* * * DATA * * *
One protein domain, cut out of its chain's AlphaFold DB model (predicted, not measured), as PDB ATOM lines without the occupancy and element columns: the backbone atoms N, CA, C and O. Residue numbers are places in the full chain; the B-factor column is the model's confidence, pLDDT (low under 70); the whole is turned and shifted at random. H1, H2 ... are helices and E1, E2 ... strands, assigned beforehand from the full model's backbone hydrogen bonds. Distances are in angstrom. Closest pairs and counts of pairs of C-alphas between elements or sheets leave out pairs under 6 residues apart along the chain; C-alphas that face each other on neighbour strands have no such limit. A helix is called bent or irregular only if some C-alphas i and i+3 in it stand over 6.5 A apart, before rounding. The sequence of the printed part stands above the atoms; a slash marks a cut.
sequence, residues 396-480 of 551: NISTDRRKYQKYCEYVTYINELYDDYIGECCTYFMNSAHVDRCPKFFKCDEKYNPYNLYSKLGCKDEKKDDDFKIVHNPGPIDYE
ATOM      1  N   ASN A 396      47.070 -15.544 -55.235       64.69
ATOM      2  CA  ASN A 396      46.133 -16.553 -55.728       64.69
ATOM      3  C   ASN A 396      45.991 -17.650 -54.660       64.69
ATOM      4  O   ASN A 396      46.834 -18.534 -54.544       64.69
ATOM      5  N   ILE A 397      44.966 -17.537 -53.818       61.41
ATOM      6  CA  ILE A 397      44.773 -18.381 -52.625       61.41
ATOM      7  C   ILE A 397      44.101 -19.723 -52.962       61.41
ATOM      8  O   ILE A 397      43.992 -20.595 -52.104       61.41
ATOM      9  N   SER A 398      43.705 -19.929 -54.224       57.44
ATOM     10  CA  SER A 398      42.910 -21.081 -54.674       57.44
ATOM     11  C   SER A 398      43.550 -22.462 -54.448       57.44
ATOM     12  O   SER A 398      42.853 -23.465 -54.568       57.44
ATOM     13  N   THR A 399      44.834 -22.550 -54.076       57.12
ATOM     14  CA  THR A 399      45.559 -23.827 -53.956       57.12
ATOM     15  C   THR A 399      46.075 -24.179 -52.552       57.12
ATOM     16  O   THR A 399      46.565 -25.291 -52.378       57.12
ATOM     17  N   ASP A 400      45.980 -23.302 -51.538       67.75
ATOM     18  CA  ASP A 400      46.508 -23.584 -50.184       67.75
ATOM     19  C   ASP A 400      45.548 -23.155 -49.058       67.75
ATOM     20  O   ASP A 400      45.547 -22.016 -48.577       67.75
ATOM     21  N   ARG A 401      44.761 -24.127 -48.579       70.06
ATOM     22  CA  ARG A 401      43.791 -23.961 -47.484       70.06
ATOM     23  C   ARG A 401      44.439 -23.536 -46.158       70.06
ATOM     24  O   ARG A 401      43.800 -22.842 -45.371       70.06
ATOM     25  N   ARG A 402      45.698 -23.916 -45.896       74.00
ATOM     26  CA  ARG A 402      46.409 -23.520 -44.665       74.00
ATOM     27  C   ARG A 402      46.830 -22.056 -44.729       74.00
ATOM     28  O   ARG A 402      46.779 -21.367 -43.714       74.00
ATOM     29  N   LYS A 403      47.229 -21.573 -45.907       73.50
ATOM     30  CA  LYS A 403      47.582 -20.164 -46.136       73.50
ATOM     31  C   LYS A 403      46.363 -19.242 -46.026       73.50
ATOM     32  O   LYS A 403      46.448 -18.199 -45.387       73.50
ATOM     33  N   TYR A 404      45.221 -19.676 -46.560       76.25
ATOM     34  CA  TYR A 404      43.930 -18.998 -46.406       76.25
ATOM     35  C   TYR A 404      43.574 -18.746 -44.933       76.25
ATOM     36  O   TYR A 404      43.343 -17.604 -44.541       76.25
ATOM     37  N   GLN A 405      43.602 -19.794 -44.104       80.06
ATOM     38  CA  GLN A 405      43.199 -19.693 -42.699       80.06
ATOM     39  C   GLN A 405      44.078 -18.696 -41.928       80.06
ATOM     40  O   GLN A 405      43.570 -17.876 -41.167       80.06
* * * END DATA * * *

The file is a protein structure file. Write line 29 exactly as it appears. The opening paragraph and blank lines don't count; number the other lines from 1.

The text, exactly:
ATOM     28  O   ARG A 402      46.779 -21.367 -43.714       74.00